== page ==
Staff Photo: John Bohn Norcross' Lorenzo Carter (22) celebrates his fourth period dunk against Berkmar, during a boys basketball Class AAAAAA quarter final state tournament game played at Norcross. Norcross defeated Berkmar 56-35.
NORCROSS -- The best boys team in Class AAAAAA is still up for debate. There is no question, though, about which is going into the Final Four on the most dominant roll.
Norcross has won 15 straight games heading into Saturday night's semifinal against North Cobb at Georgia Tech and the reason for the Blue Devils' success is easy to figure out.
Opponents have scored 50 points or less 12 times during the streak and visiting Berkmar was held without a basket for more than 12 minutes Wednesday night as Norcross rolled to a 56-35 victory.
Who says defense isn't pretty? It is when you are winning with it.
"We're just playing some really good defense," Blue Devils coach Jesse McMillan said.
Berkmar coach Greg Phillips certainly wouldn't disagree.
"We missed a lot of shots, but Norcross' defense had a lot to do with that," he said. "They took us out of our comfort zone."
The Blue Devils (25-6) used an aggressive man-to-man in the fourth quarter to take apart Archer in the second round. This time, it was a zone that took Berkmar (18-13) out of what it wanted to do.
"We've had some good defensive teams in the past, but that was usually because they had shot blockers," McMillan said. "This team just gets after it. They move their feet, communicate and play hard. It's fundamentals. For me, it's fun to watch."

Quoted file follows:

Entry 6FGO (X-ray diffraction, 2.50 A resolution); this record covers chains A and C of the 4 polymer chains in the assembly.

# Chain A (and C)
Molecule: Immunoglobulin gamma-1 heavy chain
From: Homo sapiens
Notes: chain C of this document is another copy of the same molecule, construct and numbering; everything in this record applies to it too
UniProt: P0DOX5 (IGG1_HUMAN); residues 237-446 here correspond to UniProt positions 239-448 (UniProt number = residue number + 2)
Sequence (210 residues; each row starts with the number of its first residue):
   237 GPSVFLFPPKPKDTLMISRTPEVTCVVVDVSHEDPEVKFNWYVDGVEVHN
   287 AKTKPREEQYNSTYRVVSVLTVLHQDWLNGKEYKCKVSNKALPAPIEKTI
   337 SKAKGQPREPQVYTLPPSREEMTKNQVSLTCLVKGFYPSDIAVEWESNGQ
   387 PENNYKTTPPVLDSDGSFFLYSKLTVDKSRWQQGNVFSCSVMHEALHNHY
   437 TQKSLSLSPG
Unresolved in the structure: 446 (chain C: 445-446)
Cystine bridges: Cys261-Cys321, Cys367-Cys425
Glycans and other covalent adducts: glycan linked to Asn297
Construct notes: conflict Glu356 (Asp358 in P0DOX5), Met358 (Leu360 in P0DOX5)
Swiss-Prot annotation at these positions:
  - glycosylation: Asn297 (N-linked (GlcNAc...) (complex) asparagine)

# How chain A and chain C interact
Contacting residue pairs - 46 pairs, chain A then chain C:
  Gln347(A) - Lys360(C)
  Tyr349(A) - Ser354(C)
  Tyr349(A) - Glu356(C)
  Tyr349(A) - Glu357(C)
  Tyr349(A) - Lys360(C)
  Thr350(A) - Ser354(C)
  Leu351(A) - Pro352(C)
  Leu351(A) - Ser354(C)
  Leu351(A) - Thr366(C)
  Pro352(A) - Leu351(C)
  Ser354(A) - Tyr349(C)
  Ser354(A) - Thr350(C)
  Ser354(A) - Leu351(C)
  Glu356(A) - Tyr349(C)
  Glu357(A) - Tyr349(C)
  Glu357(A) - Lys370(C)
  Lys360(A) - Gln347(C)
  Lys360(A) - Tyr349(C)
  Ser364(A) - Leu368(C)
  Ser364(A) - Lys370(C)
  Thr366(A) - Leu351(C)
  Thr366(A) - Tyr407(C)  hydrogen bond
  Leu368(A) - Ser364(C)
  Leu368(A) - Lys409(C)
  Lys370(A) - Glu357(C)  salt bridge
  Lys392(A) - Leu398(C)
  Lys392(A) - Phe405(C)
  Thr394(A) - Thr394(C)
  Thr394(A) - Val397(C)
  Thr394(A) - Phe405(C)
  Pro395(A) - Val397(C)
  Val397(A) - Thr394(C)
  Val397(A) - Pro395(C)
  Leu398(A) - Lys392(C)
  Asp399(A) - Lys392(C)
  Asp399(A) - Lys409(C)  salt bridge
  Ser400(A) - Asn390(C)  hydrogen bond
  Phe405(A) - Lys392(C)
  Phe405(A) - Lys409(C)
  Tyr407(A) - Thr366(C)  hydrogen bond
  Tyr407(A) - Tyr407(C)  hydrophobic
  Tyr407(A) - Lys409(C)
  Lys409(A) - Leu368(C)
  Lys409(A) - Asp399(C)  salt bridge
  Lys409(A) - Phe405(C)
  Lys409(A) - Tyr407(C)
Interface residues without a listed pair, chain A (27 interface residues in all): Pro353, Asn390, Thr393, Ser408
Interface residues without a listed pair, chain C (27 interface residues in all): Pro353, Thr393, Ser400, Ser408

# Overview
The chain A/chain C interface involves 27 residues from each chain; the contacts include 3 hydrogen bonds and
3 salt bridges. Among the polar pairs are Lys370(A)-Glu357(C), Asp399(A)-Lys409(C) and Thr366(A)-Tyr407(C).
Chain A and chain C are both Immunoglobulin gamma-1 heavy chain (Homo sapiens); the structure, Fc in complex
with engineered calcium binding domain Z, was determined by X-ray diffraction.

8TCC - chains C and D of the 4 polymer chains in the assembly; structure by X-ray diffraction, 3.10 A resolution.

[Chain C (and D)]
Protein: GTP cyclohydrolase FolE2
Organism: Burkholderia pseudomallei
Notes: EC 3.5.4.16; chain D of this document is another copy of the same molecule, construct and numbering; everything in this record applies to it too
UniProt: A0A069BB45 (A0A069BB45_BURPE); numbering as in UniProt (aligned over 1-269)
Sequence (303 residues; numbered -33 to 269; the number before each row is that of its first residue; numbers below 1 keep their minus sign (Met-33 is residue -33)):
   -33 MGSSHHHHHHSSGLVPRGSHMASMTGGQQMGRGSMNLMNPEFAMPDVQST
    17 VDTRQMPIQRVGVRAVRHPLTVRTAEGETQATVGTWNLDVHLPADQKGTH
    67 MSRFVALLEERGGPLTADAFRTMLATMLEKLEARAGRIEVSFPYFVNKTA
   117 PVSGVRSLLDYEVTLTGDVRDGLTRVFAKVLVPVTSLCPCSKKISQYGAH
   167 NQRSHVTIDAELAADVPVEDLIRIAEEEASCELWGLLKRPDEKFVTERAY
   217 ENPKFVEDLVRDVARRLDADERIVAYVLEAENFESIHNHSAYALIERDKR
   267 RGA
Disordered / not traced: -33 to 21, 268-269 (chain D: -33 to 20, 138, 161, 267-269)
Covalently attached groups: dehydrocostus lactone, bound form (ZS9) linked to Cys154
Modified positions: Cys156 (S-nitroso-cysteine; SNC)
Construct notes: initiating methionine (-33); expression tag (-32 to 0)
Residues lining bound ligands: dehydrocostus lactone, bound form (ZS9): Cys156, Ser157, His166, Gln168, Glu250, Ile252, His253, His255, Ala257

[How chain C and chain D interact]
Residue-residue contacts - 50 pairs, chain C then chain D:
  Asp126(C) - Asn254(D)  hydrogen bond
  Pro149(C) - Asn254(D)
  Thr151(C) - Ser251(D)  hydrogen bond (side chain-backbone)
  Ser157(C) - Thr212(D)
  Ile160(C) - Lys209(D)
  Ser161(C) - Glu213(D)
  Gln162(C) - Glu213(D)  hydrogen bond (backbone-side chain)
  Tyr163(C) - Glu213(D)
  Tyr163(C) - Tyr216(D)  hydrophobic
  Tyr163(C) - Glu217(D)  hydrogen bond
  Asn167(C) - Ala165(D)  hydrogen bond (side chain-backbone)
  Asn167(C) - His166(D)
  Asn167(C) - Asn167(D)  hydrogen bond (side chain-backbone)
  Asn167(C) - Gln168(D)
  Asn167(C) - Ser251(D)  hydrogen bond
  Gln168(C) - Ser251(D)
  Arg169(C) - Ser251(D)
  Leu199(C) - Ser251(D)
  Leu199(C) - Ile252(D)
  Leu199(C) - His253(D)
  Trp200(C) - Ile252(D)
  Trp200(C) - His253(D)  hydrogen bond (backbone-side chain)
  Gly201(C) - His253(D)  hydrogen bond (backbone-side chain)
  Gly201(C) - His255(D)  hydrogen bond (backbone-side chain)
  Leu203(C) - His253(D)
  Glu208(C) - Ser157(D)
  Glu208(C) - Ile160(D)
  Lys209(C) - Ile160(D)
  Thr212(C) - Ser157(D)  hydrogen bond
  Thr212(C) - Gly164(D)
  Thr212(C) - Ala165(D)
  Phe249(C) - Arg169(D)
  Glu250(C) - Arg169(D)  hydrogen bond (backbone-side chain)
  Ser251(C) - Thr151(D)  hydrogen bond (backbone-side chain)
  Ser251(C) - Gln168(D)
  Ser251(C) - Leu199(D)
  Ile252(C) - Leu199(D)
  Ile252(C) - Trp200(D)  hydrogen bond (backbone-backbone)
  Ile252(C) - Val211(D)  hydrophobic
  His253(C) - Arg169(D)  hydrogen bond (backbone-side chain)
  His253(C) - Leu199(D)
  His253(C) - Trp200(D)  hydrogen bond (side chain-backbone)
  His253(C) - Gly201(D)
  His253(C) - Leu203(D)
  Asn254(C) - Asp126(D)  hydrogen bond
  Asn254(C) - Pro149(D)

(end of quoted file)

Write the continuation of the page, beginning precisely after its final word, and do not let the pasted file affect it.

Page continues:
Opponents can't say the same thing.
Berkmar scored only eight points combined in the middle quarters and had just two free throws in the second. Terrance O'Donohue had 15 points himself in that stretch for Norcross.
"We took some bad shots in the second quarter and then they just imposed their will on us in the third quarter," Phillips said.
O'Donohue finished with a game-high 19 points, while Brandon Goodwin -- the Blue Devils' only other senior -- had game-bests of nine assists and eight rebounds to go with his seven points.
Norcross has lost just once since O'Donohue was cleared to play after knee surgery last fall and is unbeaten since the College of Charleston signee was able to return to the starting lineup.
"He's an important piece for us," Goodwin said. "He adds a lot."
The 6-foot-7 O'Donohue and 6-foot-6 football standout Lorenzo Carter (eight points) give the Blue Devils two tough inside players and they both brought Blue Devils fans to their feet with resounding dunks against Berkmar.
The Patriots ousted Norcross 64-54 in the first round of the state tournament last year and it looked like they might be the Blue Devils' nemesis again for a while. Berkmar led 15-10 after Kip Patton started the second quarter with two free throws to complete a 7-0 run. But 6-foot-11 Tim Rowe drew his second foul and 6-foot-4 backup Patton his second and third, leaving the Patriots with no size inside.
Norcross took advantage as O'Donohue scored 10 straight points to complete a 15-0 run that gave the Region 7-AAAAAA champs a 25-15 lead at the break.
Goodwin had six assists in the first half, most to O'Donohue.
"No one needed to say anything to me," Goodwin said. "I could see the mismatch."
"He looked at who was guarding me and knew what to do," added O'Donohue.
By the end of the third quarter the lead was 39-21 and all that Berkmar had left was trying to keep the score from getting more lopsided.
C.J. Foster had 10 points for the Patriots, the No. 3 seed from Region 8-AAAAAA, and Malcolm Hannah scored nine. Rowe had just two free throws after scoring Berkmar's first four points.
Now Norcross gets North Cobb, which rallied in the fourth quarter to upset Tift County 68-63 at Tifton, on Saturday. The game at Georgia Tech's McCamish Pavilion is scheduled for 8:30 p.m.
North Cobb is sure to come in on a high after a big victory. But Norcross will be ready.
"I've never been on a team that played defense like this," said O'Donohue, a transfer from McCallie School in Chattanooga. "We're working hard and it is really paying off."